Wednesday, August 28, 2013

New Approach For Black Women's Battle Against Obesity: 'Maintain, Don't Gain' (STUDY)

Excerpt from article published in Huffington Post on 8/26/2013

I read this article and was thoroughly confused, so I thought maybe you guys could help me. The article is about a study on black women, where it says the population is generally overweight and to solve this issue, we should focus on maintaining our weight and not gaining. Isn't the problem that people are already overweight and need to lose weight? Read it below and let me know what you think. You can also read the full article here.

A new study released today by Duke University finds a new approach for black women to embrace in the battle against obesity.

The obesity epidemic has impacted black women on a higher level than other racial groups or genders. Four out of five African-American women are overweight or obese, according to federal statistics. This new research from Duke University provides an alternative method to avoid health risks by saying instead of trying to lose weight, black women should aim to simply try to maintain the weight they have. They’re calling the approach “maintain, don’t gain.”

"We could reduce these health risks if women simply maintained their current weight," said Gary Bennett, lead author of the study and associate professor of psychology and neuroscience and global health at Duke.

"Fortunately, it's much easier to maintain weight than it is to lose it. We think this 'maintain, don't gain' approach can help some women reduce their risk of obesity-related chronic disease," adds Bennett who also studies obesity prevention.

The study looked at 194 black women aged 24-44, and placed them into two different groups. Half of the participants were placed in a “primary care-based intervention program” called "Shape" while the other half simply got the typical care from their doctors and weight-loss counseling. After a year, the “Shape” group stabilized their weight. However, the women from the other group receiving simply normal care from their doctors and weight loss counseling, gained weight.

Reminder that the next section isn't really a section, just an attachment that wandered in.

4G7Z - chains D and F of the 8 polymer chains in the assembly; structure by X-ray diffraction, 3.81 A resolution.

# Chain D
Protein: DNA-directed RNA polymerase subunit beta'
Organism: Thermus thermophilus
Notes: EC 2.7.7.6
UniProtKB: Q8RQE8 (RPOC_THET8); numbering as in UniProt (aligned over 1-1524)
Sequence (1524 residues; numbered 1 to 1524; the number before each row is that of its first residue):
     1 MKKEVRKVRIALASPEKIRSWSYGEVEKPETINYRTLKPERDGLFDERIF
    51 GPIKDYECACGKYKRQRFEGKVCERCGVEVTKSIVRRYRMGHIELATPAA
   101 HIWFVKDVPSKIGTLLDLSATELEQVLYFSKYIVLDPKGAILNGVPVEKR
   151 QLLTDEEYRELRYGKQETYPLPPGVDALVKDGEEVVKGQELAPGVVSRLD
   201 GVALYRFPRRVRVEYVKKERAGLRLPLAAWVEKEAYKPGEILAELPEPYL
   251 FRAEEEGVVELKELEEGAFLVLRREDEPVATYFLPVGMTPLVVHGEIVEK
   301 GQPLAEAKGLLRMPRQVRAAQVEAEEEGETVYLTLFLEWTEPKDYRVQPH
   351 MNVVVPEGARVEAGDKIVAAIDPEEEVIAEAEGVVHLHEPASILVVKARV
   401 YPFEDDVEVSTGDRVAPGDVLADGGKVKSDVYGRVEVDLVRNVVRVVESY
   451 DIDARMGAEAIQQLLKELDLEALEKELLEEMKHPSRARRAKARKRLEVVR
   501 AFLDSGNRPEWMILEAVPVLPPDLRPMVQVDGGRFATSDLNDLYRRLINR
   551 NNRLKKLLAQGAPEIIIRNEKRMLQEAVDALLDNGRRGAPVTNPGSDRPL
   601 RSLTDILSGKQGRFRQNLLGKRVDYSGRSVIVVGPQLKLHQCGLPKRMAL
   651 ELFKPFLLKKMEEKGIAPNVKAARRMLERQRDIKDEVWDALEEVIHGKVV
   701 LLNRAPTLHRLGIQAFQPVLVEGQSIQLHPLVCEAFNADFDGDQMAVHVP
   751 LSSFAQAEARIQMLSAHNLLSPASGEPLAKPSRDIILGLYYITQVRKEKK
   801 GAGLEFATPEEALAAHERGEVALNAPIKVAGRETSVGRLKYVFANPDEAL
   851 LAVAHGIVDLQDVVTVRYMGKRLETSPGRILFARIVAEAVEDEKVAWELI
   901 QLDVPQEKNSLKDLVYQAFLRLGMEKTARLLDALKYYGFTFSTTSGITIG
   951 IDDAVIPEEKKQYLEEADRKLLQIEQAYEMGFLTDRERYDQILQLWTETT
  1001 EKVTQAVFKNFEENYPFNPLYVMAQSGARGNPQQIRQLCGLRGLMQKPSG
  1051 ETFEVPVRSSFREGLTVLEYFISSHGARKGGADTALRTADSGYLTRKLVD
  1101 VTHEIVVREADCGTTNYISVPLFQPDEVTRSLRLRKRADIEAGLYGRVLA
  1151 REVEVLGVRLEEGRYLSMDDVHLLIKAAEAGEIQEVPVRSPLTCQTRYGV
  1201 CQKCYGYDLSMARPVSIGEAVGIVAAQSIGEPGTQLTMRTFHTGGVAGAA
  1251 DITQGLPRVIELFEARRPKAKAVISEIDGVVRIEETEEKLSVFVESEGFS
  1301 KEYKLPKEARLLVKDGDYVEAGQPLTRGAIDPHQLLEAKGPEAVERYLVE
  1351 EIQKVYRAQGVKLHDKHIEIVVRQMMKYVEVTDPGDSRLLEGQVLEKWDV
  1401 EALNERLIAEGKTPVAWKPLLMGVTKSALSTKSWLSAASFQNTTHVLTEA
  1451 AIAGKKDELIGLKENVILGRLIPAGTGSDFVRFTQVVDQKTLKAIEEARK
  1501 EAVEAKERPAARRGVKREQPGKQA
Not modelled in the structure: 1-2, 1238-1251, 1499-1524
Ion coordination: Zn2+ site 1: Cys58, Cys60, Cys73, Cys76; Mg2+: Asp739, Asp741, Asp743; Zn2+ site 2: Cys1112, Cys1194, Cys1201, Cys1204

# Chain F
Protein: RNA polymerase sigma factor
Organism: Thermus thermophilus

"It's true that there are some health risks for these overweight and slightly obese women," Bennett said. "However, these health risks increase dramatically as women continue to gain weight, usually 2 to 4 pounds, year after year."

The study cites further research that claims premenopausal black women are at a lower risk for chronic diseases than whites or other racial groups, but after age 40, the risks increase. The authors use this research to say that preventing weight gain could "reduce the odds of developing health problems, such as high blood pressure, high cholesterol diabetes, cardio vascular disease, stroke and some cancers."

Cultural views on weight within the black community has often come up in the conversation about black women and obesity. Some research has found obesity to be less of a stigma for black women. The researchers use this as a reason their "maintain, don't gain" message may get through to black women at a higher rate than typical weight loss messaging. 

Cheers Eights & Weights!

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